Imperial Valley News Center
- Written by Wallace Ravven
Berkeley, California - At first, it sounds ominous: Molten salts, heated to 600 or even 900 °C (about 1,700°F, pumped through the pipes surrounding a nuclear reactor. But a molten salt mixture may make a smart substitute for water to extract heat from nuclear reactors - or thermal solar power plants - and deliver it to turbines to generate electricity.
- Written by Brian Stanton
Washington, DC - Doors that are obviously meant to be pushed not pulled, footprints painted on the floor telling you where to stand at the airport - these are examples of good design and usability. You don’t have to think too hard about what to do because someone else put a lot of thought into how to get across the right way to open the door or where to form a line.
- Written by Jennifer Chu
Cambridge, Massachusetts - Today, 21 percent of the air we breathe is made up of molecular oxygen. But this gas was not always in such ample, life-sustaining supply, and in fact was largely absent from the atmosphere for the first 2 billion years of Earth’s history. When, then, did oxygen first accumulate in the atmosphere?
- Written by Chelsea Cook
Boulder, Colorado - Honeybees use their wings to cool down their hives when temperatures rise, but new University of Colorado Boulder research shows that this intriguing behavior may be linked to both the rate of heating and the size of a honeybee group.
- Written by IVN
Washington, DC - Six teams have been selected to advance their product ideas into prototypes to compete for $230,000 in the Open Science Prize (link is external), a global science competition to make both the outputs from science and the research process broadly accessible to the public. The finalists, announced at the 7th Health Datapalooza Conference in Washington, D.C., were selected out of 96 multinational, interdisciplinary teams representing 450 innovators from 45 countries.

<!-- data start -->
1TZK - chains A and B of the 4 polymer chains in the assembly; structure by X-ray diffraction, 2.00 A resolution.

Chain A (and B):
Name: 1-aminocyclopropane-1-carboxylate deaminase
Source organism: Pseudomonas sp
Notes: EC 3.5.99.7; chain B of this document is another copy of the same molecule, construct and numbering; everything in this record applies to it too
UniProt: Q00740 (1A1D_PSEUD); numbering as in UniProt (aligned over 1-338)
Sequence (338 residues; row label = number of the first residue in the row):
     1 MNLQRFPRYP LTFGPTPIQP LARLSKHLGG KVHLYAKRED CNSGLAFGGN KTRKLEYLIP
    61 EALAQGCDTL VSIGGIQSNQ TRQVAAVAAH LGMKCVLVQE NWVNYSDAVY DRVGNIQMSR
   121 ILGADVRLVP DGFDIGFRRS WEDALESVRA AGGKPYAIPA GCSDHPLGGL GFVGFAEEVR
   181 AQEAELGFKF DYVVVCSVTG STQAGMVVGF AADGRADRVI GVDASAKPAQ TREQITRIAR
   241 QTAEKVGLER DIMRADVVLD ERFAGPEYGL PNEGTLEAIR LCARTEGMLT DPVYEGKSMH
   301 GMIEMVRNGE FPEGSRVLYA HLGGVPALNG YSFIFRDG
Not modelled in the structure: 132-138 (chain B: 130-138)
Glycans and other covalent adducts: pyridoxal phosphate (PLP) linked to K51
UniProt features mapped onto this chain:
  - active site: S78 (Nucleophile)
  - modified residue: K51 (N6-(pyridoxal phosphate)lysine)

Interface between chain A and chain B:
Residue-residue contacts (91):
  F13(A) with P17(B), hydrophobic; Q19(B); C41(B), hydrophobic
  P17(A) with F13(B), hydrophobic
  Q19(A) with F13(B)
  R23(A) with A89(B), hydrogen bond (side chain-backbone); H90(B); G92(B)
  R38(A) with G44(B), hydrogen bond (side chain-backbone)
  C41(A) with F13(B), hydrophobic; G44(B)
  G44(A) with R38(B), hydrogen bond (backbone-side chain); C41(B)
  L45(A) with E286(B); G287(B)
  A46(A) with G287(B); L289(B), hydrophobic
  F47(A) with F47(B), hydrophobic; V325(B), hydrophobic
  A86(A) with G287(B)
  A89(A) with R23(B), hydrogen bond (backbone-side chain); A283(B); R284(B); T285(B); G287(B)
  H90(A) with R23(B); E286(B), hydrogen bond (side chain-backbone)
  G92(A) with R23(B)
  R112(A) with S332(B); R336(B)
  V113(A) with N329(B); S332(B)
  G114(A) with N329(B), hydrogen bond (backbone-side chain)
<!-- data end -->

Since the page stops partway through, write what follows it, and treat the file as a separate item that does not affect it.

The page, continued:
- Written by Joe Dangor
San Diego, California - Since the 1980s, illicit use of androgenic and anabolic steroids has spread from elite athletes into the general population. Despite the high level of steroid use among amateur athletes, little is known about this population. Mayo Clinic researchers sought to identify and characterize patterns of anabolic-androgenic steroids (AAS) in a cohort of this population. “Current estimates are that 1 million to 3 million amateur athletes use steroids in the U.S.,” says the study’s lead author, Mary Westerman, M.D., a urology fellow at Mayo Clinic.
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